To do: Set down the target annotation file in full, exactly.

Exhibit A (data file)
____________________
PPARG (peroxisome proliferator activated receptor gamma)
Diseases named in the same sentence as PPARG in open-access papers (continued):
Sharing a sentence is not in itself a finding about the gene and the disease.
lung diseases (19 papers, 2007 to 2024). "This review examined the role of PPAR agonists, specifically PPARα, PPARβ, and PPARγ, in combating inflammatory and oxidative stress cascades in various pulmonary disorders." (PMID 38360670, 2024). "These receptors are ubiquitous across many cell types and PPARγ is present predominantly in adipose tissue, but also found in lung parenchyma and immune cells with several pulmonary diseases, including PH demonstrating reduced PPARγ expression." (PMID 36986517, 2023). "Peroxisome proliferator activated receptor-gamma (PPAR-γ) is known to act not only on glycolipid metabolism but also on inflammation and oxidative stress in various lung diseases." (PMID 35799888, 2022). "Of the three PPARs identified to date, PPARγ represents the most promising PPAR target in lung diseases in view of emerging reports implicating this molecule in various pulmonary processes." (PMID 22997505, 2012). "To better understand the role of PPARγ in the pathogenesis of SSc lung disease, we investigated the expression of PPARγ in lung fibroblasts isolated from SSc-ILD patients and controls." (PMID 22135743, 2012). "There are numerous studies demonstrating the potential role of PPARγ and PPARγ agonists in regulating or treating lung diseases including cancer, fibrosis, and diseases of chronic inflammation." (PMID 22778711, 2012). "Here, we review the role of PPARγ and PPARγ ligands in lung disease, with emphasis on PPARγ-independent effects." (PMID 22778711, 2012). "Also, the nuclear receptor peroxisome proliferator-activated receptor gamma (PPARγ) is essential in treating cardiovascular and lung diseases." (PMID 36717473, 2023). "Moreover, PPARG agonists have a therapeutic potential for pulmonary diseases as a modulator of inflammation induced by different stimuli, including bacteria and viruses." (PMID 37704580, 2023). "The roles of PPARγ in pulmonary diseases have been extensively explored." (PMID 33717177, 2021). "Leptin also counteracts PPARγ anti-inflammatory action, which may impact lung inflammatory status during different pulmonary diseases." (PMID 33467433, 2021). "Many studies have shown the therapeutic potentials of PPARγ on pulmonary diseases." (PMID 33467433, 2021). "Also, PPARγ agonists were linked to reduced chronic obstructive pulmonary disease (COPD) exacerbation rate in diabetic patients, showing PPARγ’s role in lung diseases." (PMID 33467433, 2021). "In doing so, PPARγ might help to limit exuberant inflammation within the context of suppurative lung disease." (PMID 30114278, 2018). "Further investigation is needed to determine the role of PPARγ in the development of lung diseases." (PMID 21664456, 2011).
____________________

PPARG (peroxisome proliferator activated receptor gamma)
Diseases named in the same sentence as PPARG in open-access papers (continued):
Sharing a sentence is not in itself a finding about the gene and the disease.
lung diseases (19 papers, 2007 to 2024). "This review examined the role of PPAR agonists, specifically PPARα, PPARβ, and PPARγ, in combating inflammatory and oxidative stress cascades in various pulmonary disorders." (PMID 38360670, 2024). "These receptors are ubiquitous across many cell types and PPARγ is present predominantly in adipose tissue, but also found in lung parenchyma and immune cells with several pulmonary diseases, including PH demonstrating reduced PPARγ expression." (PMID 36986517, 2023). "Peroxisome proliferator activated receptor-gamma (PPAR-γ) is known to act not only on glycolipid metabolism but also on inflammation and oxidative stress in various lung diseases." (PMID 35799888, 2022). "Of the three PPARs identified to date, PPARγ represents the most promising PPAR target in lung diseases in view of emerging reports implicating this molecule in various pulmonary processes." (PMID 22997505, 2012). "To better understand the role of PPARγ in the pathogenesis of SSc lung disease, we investigated the expression of PPARγ in lung fibroblasts isolated from SSc-ILD patients and controls." (PMID 22135743, 2012). "There are numerous studies demonstrating the potential role of PPARγ and PPARγ agonists in regulating or treating lung diseases including cancer, fibrosis, and diseases of chronic inflammation." (PMID 22778711, 2012). "Here, we review the role of PPARγ and PPARγ ligands in lung disease, with emphasis on PPARγ-independent effects." (PMID 22778711, 2012). "Also, the nuclear receptor peroxisome proliferator-activated receptor gamma (PPARγ) is essential in treating cardiovascular and lung diseases." (PMID 36717473, 2023). "Moreover, PPARG agonists have a therapeutic potential for pulmonary diseases as a modulator of inflammation induced by different stimuli, including bacteria and viruses." (PMID 37704580, 2023). "The roles of PPARγ in pulmonary diseases have been extensively explored." (PMID 33717177, 2021). "Leptin also counteracts PPARγ anti-inflammatory action, which may impact lung inflammatory status during different pulmonary diseases." (PMID 33467433, 2021). "Many studies have shown the therapeutic potentials of PPARγ on pulmonary diseases." (PMID 33467433, 2021). "Also, PPARγ agonists were linked to reduced chronic obstructive pulmonary disease (COPD) exacerbation rate in diabetic patients, showing PPARγ’s role in lung diseases." (PMID 33467433, 2021). "In doing so, PPARγ might help to limit exuberant inflammation within the context of suppurative lung disease." (PMID 30114278, 2018). "Further investigation is needed to determine the role of PPARγ in the development of lung diseases." (PMID 21664456, 2011).